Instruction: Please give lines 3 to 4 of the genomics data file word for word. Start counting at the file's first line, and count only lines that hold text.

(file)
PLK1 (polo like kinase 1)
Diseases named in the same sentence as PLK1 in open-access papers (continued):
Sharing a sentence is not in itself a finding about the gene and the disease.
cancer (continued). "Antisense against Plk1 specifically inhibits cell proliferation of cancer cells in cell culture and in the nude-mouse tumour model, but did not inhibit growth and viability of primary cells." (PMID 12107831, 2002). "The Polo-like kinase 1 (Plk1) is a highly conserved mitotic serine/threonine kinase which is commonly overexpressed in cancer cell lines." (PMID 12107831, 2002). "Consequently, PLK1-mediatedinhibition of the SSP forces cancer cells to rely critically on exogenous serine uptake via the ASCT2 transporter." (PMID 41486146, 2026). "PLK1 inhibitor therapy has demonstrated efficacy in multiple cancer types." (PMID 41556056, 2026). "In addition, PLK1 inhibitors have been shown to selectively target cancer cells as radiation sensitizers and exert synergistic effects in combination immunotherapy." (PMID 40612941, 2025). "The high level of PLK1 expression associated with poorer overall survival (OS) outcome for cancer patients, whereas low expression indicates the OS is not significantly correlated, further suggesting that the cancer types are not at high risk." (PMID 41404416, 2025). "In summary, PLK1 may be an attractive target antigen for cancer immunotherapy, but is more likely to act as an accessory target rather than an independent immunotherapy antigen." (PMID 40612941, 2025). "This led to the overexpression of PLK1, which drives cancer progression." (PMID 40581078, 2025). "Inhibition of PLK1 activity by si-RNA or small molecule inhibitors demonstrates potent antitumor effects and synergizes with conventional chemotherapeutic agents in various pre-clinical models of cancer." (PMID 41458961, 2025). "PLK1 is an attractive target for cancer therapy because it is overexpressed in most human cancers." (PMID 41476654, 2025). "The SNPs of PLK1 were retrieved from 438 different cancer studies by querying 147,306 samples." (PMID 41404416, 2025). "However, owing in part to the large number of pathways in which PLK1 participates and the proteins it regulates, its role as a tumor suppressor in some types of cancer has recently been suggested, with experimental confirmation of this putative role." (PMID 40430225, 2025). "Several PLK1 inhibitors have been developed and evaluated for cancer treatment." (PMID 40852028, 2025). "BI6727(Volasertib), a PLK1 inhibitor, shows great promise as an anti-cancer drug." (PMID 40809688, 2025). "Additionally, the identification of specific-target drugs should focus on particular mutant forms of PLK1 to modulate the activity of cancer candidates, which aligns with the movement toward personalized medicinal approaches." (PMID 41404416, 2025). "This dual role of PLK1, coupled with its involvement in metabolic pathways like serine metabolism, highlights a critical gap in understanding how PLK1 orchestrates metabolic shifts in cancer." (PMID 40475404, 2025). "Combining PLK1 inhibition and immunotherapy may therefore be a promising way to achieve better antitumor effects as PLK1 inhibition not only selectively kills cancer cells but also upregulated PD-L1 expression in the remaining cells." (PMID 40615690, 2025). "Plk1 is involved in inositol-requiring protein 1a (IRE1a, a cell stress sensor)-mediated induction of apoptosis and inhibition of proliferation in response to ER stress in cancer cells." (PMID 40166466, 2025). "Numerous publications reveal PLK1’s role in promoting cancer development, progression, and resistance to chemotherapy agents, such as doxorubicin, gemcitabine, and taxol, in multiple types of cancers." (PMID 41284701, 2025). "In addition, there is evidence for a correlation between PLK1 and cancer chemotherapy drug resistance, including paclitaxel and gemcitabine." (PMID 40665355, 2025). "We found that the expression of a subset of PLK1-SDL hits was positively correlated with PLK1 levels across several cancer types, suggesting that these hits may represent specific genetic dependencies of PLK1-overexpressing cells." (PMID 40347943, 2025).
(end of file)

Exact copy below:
Sharing a sentence is not in itself a finding about the gene and the disease.
cancer (continued). "Antisense against Plk1 specifically inhibits cell proliferation of cancer cells in cell culture and in the nude-mouse tumour model, but did not inhibit growth and viability of primary cells." (PMID 12107831, 2002). "The Polo-like kinase 1 (Plk1) is a highly conserved mitotic serine/threonine kinase which is commonly overexpressed in cancer cell lines." (PMID 12107831, 2002). "Consequently, PLK1-mediatedinhibition of the SSP forces cancer cells to rely critically on exogenous serine uptake via the ASCT2 transporter." (PMID 41486146, 2026). "PLK1 inhibitor therapy has demonstrated efficacy in multiple cancer types." (PMID 41556056, 2026). "In addition, PLK1 inhibitors have been shown to selectively target cancer cells as radiation sensitizers and exert synergistic effects in combination immunotherapy." (PMID 40612941, 2025). "The high level of PLK1 expression associated with poorer overall survival (OS) outcome for cancer patients, whereas low expression indicates the OS is not significantly correlated, further suggesting that the cancer types are not at high risk." (PMID 41404416, 2025). "In summary, PLK1 may be an attractive target antigen for cancer immunotherapy, but is more likely to act as an accessory target rather than an independent immunotherapy antigen." (PMID 40612941, 2025). "This led to the overexpression of PLK1, which drives cancer progression." (PMID 40581078, 2025). "Inhibition of PLK1 activity by si-RNA or small molecule inhibitors demonstrates potent antitumor effects and synergizes with conventional chemotherapeutic agents in various pre-clinical models of cancer." (PMID 41458961, 2025). "PLK1 is an attractive target for cancer therapy because it is overexpressed in most human cancers." (PMID 41476654, 2025). "The SNPs of PLK1 were retrieved from 438 different cancer studies by querying 147,306 samples." (PMID 41404416, 2025). "However, owing in part to the large number of pathways in which PLK1 participates and the proteins it regulates, its role as a tumor suppressor in some types of cancer has recently been suggested, with experimental confirmation of this putative role." (PMID 40430225, 2025). "Several PLK1 inhibitors have been developed and evaluated for cancer treatment." (PMID 40852028, 2025). "BI6727(Volasertib), a PLK1 inhibitor, shows great promise as an anti-cancer drug." (PMID 40809688, 2025). "Additionally, the identification of specific-target drugs should focus on particular mutant forms of PLK1 to modulate the activity of cancer candidates, which aligns with the movement toward personalized medicinal approaches." (PMID 41404416, 2025). "This dual role of PLK1, coupled with its involvement in metabolic pathways like serine metabolism, highlights a critical gap in understanding how PLK1 orchestrates metabolic shifts in cancer." (PMID 40475404, 2025). "Combining PLK1 inhibition and immunotherapy may therefore be a promising way to achieve better antitumor effects as PLK1 inhibition not only selectively kills cancer cells but also upregulated PD-L1 expression in the remaining cells." (PMID 40615690, 2025). "Plk1 is involved in inositol-requiring protein 1a (IRE1a, a cell stress sensor)-mediated induction of apoptosis and inhibition of proliferation in response to ER stress in cancer cells." (PMID 40166466, 2025). "Numerous publications reveal PLK1’s role in promoting cancer development, progression, and resistance to chemotherapy agents, such as doxorubicin, gemcitabine, and taxol, in multiple types of cancers." (PMID 41284701, 2025). "In addition, there is evidence for a correlation between PLK1 and cancer chemotherapy drug resistance, including paclitaxel and gemcitabine." (PMID 40665355, 2025). "We found that the expression of a subset of PLK1-SDL hits was positively correlated with PLK1 levels across several cancer types, suggesting that these hits may represent specific genetic dependencies of PLK1-overexpressing cells." (PMID 40347943, 2025).